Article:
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Many Adults Remain Offline

Many Adults Remain Offline

It may be hard to believe in the year 2013, but there are a lot of people who still don't use the Internet.  A new survey from the Pew Research Center found 15% of adults never go online, and another nine percent only use the Internet at work.  The research also found that the vast majority of those offline adults avoid the Internet by choice.  Two thirds of respondents who don't go online say they either have no interest in it, or it's too difficult and frustrating.  Syracuse University pop culture professor Robert Thompson says it seems surprising that nearly 20 years after the world wide web burst onto the scene, some people still aren't on board.  "None of my students I think could conceive of the existence on planet Earth without constantly being able to use the Internet," he tells KTRH.

It turns out there is a group of people who can function without laptops, tablets, smartphones, or high-speed Internet service.  "One can certainly understand how there are a lot of people out there for whom their lives before the Internet may not have changed that much after the Internet happened," says Thompson.  Indeed, the survey found age was a big factor, with 44% of those over 65 saying they never use the Internet, while only 13% of those 18-29 don't go online.  Thompson notes there are other factors, as well.  "It's not surprising that people of lower income and people of lower education tend to have higher percentages of non-usage, as well as people who are older," he says.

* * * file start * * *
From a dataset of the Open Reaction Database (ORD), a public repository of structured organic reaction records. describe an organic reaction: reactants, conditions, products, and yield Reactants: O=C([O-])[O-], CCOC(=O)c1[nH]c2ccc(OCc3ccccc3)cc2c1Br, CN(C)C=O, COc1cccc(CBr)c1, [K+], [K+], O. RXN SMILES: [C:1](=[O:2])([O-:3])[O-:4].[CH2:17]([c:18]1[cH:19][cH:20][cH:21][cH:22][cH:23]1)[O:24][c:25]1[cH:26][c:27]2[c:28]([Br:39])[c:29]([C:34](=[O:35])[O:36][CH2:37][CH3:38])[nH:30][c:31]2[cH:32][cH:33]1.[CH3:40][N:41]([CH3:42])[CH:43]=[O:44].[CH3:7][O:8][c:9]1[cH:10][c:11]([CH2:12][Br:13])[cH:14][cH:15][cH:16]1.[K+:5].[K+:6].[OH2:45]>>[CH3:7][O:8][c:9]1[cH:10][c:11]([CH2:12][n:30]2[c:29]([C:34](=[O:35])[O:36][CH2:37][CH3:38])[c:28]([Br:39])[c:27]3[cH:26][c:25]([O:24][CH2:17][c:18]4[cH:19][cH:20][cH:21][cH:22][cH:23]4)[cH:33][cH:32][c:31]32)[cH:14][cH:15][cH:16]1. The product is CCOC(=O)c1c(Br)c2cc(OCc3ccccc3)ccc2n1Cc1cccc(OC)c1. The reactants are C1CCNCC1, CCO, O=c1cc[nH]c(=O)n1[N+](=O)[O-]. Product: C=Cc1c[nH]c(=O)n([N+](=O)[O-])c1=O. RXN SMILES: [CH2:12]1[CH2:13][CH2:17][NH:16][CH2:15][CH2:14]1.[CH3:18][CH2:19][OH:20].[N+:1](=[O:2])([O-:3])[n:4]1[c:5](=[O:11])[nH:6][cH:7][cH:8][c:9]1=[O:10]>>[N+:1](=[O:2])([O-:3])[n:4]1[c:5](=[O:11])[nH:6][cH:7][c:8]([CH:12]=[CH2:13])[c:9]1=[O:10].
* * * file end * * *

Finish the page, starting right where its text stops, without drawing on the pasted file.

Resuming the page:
One thing that isn't much of a factor in Internet use is access.  The survey showed just seven percent of offline adults said the Internet wasn't available to them.  The study also found that just because people aren't on the Internet, that doesn't necessarily mean they aren't using the Internet.  The survey said 44% of those who don't go online have asked someone else to go online for them.  "I could see that some of these 15 percent (who don't use the web) could get to be real irritants to the rest of the population, when they say oh well I'm not on the Internet but could you look this up for me," says Thompson.

 

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